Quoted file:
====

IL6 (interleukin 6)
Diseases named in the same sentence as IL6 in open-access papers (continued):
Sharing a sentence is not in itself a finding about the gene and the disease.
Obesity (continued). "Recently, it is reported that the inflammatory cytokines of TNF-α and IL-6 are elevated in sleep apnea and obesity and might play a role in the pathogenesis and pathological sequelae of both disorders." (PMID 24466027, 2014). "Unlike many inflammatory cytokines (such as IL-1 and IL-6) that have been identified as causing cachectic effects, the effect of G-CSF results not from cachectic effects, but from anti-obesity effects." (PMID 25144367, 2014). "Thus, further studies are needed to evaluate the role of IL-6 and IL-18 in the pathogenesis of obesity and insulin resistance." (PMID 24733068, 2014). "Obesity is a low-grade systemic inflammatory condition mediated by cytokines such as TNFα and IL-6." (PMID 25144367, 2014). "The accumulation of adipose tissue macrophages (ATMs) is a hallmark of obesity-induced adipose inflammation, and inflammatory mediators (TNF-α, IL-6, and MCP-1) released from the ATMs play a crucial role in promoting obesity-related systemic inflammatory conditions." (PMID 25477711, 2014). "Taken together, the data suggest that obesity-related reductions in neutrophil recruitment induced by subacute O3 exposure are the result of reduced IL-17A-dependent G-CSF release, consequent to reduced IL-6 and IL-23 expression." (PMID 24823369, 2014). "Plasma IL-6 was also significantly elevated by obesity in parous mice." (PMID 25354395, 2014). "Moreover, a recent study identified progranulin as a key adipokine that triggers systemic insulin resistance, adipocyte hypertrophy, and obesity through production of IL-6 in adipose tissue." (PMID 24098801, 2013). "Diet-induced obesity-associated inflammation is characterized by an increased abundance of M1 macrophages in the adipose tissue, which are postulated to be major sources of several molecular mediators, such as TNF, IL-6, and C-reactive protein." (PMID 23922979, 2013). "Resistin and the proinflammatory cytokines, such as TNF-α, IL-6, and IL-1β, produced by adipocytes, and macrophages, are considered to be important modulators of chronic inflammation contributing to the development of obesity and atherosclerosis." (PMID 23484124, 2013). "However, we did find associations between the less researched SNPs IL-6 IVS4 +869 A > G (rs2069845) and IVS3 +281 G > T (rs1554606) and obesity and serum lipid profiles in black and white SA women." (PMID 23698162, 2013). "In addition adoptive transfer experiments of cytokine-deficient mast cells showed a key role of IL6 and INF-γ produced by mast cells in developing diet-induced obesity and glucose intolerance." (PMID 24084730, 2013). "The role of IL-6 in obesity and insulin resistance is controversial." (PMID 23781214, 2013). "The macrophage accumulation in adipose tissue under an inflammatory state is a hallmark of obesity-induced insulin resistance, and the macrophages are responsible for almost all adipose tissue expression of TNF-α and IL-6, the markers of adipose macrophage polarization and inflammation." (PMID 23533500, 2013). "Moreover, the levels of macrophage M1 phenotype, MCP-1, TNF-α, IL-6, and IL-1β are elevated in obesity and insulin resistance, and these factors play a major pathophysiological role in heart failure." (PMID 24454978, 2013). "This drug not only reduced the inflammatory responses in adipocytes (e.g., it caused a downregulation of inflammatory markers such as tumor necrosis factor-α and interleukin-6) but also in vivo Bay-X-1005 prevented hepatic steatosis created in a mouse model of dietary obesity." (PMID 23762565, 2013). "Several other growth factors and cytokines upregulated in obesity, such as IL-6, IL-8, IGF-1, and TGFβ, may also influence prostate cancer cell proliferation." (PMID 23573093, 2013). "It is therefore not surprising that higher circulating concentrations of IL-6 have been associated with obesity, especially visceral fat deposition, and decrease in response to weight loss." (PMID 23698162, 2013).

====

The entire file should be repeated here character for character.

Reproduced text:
IL6 (interleukin 6)
Diseases named in the same sentence as IL6 in open-access papers (continued):
Sharing a sentence is not in itself a finding about the gene and the disease.
Obesity (continued). "Recently, it is reported that the inflammatory cytokines of TNF-α and IL-6 are elevated in sleep apnea and obesity and might play a role in the pathogenesis and pathological sequelae of both disorders." (PMID 24466027, 2014). "Unlike many inflammatory cytokines (such as IL-1 and IL-6) that have been identified as causing cachectic effects, the effect of G-CSF results not from cachectic effects, but from anti-obesity effects." (PMID 25144367, 2014). "Thus, further studies are needed to evaluate the role of IL-6 and IL-18 in the pathogenesis of obesity and insulin resistance." (PMID 24733068, 2014). "Obesity is a low-grade systemic inflammatory condition mediated by cytokines such as TNFα and IL-6." (PMID 25144367, 2014). "The accumulation of adipose tissue macrophages (ATMs) is a hallmark of obesity-induced adipose inflammation, and inflammatory mediators (TNF-α, IL-6, and MCP-1) released from the ATMs play a crucial role in promoting obesity-related systemic inflammatory conditions." (PMID 25477711, 2014). "Taken together, the data suggest that obesity-related reductions in neutrophil recruitment induced by subacute O3 exposure are the result of reduced IL-17A-dependent G-CSF release, consequent to reduced IL-6 and IL-23 expression." (PMID 24823369, 2014). "Plasma IL-6 was also significantly elevated by obesity in parous mice." (PMID 25354395, 2014). "Moreover, a recent study identified progranulin as a key adipokine that triggers systemic insulin resistance, adipocyte hypertrophy, and obesity through production of IL-6 in adipose tissue." (PMID 24098801, 2013). "Diet-induced obesity-associated inflammation is characterized by an increased abundance of M1 macrophages in the adipose tissue, which are postulated to be major sources of several molecular mediators, such as TNF, IL-6, and C-reactive protein." (PMID 23922979, 2013). "Resistin and the proinflammatory cytokines, such as TNF-α, IL-6, and IL-1β, produced by adipocytes, and macrophages, are considered to be important modulators of chronic inflammation contributing to the development of obesity and atherosclerosis." (PMID 23484124, 2013). "However, we did find associations between the less researched SNPs IL-6 IVS4 +869 A > G (rs2069845) and IVS3 +281 G > T (rs1554606) and obesity and serum lipid profiles in black and white SA women." (PMID 23698162, 2013). "In addition adoptive transfer experiments of cytokine-deficient mast cells showed a key role of IL6 and INF-γ produced by mast cells in developing diet-induced obesity and glucose intolerance." (PMID 24084730, 2013). "The role of IL-6 in obesity and insulin resistance is controversial." (PMID 23781214, 2013). "The macrophage accumulation in adipose tissue under an inflammatory state is a hallmark of obesity-induced insulin resistance, and the macrophages are responsible for almost all adipose tissue expression of TNF-α and IL-6, the markers of adipose macrophage polarization and inflammation." (PMID 23533500, 2013). "Moreover, the levels of macrophage M1 phenotype, MCP-1, TNF-α, IL-6, and IL-1β are elevated in obesity and insulin resistance, and these factors play a major pathophysiological role in heart failure." (PMID 24454978, 2013). "This drug not only reduced the inflammatory responses in adipocytes (e.g., it caused a downregulation of inflammatory markers such as tumor necrosis factor-α and interleukin-6) but also in vivo Bay-X-1005 prevented hepatic steatosis created in a mouse model of dietary obesity." (PMID 23762565, 2013). "Several other growth factors and cytokines upregulated in obesity, such as IL-6, IL-8, IGF-1, and TGFβ, may also influence prostate cancer cell proliferation." (PMID 23573093, 2013). "It is therefore not surprising that higher circulating concentrations of IL-6 have been associated with obesity, especially visceral fat deposition, and decrease in response to weight loss." (PMID 23698162, 2013).